Sunday, October 30, 2011

Thinking about Change

Moore's Law as it applies to the gap between government and the private sector is the topic of this video from Clay Johnson, Director of Engagement at Expert Labs.

As some of you know, I had the honor of serving as a federal, state and local member of government during my career [to date]. In that order, serving last, as the first DBA for the Town of Hilton Head Island, South Carolina. What a great place to vacation, the island is a better place to live... or at least it was in the late 1990s when I moved my family to the Low Country. Today, it seems that Bluffton is getting all the growth. But I digress...

This presentation by Johnson points out a couple of obvious issues with regard to most government entities [special thanks to Bryce Roberts for the link to this video] but of course the actual gap varies significantly from organization to organization. How else can you explain spending more than $250K on a Payroll and HR software package for administering the needs of less than 250 local government employees on an island getaway? Way not my decision. But again, I digress...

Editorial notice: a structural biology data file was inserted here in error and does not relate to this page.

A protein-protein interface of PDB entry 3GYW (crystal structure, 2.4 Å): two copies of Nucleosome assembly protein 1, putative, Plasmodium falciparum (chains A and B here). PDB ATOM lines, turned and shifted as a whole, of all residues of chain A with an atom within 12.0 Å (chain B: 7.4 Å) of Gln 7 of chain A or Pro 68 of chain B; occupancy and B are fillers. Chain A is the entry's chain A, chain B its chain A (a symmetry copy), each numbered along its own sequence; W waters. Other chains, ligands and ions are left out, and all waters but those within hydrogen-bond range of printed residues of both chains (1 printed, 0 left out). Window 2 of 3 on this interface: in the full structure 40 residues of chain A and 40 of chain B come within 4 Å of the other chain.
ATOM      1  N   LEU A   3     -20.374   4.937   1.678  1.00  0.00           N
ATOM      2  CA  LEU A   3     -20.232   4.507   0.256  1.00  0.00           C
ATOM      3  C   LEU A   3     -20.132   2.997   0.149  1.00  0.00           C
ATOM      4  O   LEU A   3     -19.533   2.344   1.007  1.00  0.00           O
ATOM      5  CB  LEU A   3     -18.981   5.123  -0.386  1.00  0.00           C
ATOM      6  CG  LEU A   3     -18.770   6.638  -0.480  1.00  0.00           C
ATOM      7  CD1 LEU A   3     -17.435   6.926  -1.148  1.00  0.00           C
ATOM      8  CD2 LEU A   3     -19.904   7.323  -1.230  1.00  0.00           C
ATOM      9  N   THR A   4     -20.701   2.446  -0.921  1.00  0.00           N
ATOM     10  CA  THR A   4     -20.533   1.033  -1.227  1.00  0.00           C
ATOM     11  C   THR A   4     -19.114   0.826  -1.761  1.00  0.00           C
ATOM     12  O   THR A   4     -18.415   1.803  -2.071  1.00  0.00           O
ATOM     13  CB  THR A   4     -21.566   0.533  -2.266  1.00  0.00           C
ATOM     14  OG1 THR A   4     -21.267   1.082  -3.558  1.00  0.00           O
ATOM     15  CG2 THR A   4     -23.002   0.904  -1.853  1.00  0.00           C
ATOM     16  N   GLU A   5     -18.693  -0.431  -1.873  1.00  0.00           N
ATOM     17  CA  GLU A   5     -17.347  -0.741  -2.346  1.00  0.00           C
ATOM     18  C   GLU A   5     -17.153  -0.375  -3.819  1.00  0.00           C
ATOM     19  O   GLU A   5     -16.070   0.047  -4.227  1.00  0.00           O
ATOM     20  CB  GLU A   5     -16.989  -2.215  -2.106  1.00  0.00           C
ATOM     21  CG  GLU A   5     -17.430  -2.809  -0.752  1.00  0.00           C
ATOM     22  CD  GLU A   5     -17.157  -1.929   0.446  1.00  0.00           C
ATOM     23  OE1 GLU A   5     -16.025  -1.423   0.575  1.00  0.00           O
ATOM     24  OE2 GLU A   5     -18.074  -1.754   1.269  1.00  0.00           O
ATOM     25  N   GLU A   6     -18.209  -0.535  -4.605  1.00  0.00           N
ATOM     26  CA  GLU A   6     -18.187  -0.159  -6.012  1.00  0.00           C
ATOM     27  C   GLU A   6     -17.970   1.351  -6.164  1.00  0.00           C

What did occur to me as I watched the video [twice] was this: Rate of Change is really a function of the Rate of Trust. I preach that lasting change cannot and will not occur without trust. But as a linear thinker [most days], my mental image of the transformation was very much a straight line. How absurd, right?

Just as we earn money at a rate, 
hopefully ever increasing, 
so too is trust earned!

That is profound.

Consider that with the apparent exception of Senator Harry Reid [D-NV] most Americans believe that government spending on personnel is out of balance with the rest of our economy. From the Senator's recent remarks:
“The massive layoffs we’ve had in America today—of course they’re rooted in the last administration—and it’s very clear that private sector jobs are doing just fine. It’s the public sector jobs where we’ve lost huge numbers, and that’s what this legislation’s all about.”
This suggests the rate of trust corresponds almost directly to change. 

Do you trust your government [local, state and/or federal] to do the right thing?

This might actually explain the gap more so than Moore's Law.

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